Wednesday, December 5, 2007

Snatching defeat, and other cliches

A recent poll showed that only about one in four Democratic voters in the early states of Iowa, New Hampshire, and South Carolina ranks potential electability of a Democratic candidate above his or her agreement with the voter's positions.

Hello, hello: Earth to the Democratic Party--come in, please. That is the kind of shit-for-brains outlook that allowed a dunce like Ralph Nader to change the world. It does nothing but reinforce the stereotype of too many Democrats as being new-age space cadets singing Kumbaya. Sad to say, the stereotype may be correct.

It also underlies, in some way or t'other, the apparent inability of the Democratic party to run a national campaign better than any reasonably clever 12-year-old could. For pity's sake, look back at the silly shenanigans that constituted the "campaigns" of John Kerry, Al Gore, Michael Dukakis, Walter Mondale, George McGovern, Hubert Humphrey, and arguably Adlai Stevenson. Yes, that's just all the Democratic losers, but their campaigns--and, to be brutally frank, most the men themselves (Gore is the only obvious exception)--are from the airy-fairy limp-left school. Jimmy Carter won--once in two tries--because after the Nixon years no Republican could have won dog catcher. Bill Clinton is about the only true Democratic winner in the last 40 years. C'mon, ladies and gentlemen, let's face it: that is not just a little run of bad luck.

Somewhere along the line, it is needful to drop the "I'd rather be left than be president" attitude of built-in loss that has characterized the party for so long. I don't know what it's like inside the Beltway, but out here in wheat country, where Democrats are about seven to the square mile, the few there are keep asking themselves "What in blazes are they thinking of?" By common consent, it is felt hereabouts that we need some fighters who don't derive their campaign strategies by asking "Might this offend 3% of the voters already in the Republican core constituency?"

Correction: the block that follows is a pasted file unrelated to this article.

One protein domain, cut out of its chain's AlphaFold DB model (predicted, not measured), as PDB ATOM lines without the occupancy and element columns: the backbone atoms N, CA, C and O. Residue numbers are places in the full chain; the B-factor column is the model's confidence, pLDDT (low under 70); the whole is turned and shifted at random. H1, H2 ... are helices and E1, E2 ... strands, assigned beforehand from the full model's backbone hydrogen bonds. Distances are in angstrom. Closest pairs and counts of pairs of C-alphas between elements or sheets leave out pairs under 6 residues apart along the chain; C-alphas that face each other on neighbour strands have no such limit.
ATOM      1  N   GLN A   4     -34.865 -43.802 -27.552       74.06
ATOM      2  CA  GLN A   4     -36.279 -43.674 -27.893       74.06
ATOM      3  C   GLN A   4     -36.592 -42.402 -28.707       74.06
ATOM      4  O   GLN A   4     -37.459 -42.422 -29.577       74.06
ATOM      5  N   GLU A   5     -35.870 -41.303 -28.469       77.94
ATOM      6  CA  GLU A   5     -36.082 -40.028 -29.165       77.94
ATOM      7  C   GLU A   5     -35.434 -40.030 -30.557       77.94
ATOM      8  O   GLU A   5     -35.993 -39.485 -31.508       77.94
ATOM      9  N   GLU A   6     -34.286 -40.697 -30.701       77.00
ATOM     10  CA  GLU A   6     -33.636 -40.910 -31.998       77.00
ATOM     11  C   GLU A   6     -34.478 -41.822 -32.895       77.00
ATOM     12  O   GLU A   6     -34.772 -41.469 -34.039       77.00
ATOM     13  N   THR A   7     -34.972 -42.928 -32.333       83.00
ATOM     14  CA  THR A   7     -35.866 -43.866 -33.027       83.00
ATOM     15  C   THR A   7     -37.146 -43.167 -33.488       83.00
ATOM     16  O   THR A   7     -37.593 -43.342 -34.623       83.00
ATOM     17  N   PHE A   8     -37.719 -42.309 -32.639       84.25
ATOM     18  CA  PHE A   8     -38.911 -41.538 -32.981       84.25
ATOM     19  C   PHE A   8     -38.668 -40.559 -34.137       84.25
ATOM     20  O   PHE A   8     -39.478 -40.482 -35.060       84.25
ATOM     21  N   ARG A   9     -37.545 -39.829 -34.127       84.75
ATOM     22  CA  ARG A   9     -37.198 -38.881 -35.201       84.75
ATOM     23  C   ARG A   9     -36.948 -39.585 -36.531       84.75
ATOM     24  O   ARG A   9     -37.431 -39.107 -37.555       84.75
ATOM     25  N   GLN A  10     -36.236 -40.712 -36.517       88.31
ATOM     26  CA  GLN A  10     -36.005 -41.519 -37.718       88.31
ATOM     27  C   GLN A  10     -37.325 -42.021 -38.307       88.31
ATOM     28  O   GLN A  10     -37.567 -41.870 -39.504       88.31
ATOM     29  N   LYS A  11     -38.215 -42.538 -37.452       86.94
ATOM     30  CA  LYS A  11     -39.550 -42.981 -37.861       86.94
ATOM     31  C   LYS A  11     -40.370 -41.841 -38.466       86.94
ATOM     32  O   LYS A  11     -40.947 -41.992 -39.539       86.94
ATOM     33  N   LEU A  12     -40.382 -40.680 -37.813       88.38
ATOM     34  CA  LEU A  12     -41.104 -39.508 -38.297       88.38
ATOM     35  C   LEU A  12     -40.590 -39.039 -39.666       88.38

On anything, almost literally, inevitably about one-third of the population will be for it. Nuclear weapons testing in the town square? Yeah! Put us on the map, by gum! Look at George Bush's approval ratings these days: 38%, 36%, 39%--it's just about all that core one-third.

So a Democrat has about 1/3 of the population who will certainly vote for him or her, about 1/3 who will certainly vote against, and about 1/3 who are really what any election is all about. Granted, those are broad-brush approximations, but you might be surprised at how well they stand up. Now none of that is exactly news; but it seems to forever escape what passes for strategists in the national Democratic party.

The Republicans have been so successful because they long ago grasped that principle, and its consequences, and have acted in accordance. The chief consequence that needs careful attention is that winning an election consists of getting 1/6 of the population plus 1 to vote your way. Think about it: you get 1/3 as a gimme; add another 1/6 and you're at 50%; add one more voter and you've won. All you need do is keep in mind the pool from which you might, with care, be able to extract that 1/6 + 1: it does not include the 1/3 your opponent will get as automatically as you got your 1/3.

The point here is that it is suicidal folly to try to be all things to all people--which is pretty much what Democratic presidential hopefuls have tried for 40 years, with all the successes their strategies have fully deserved.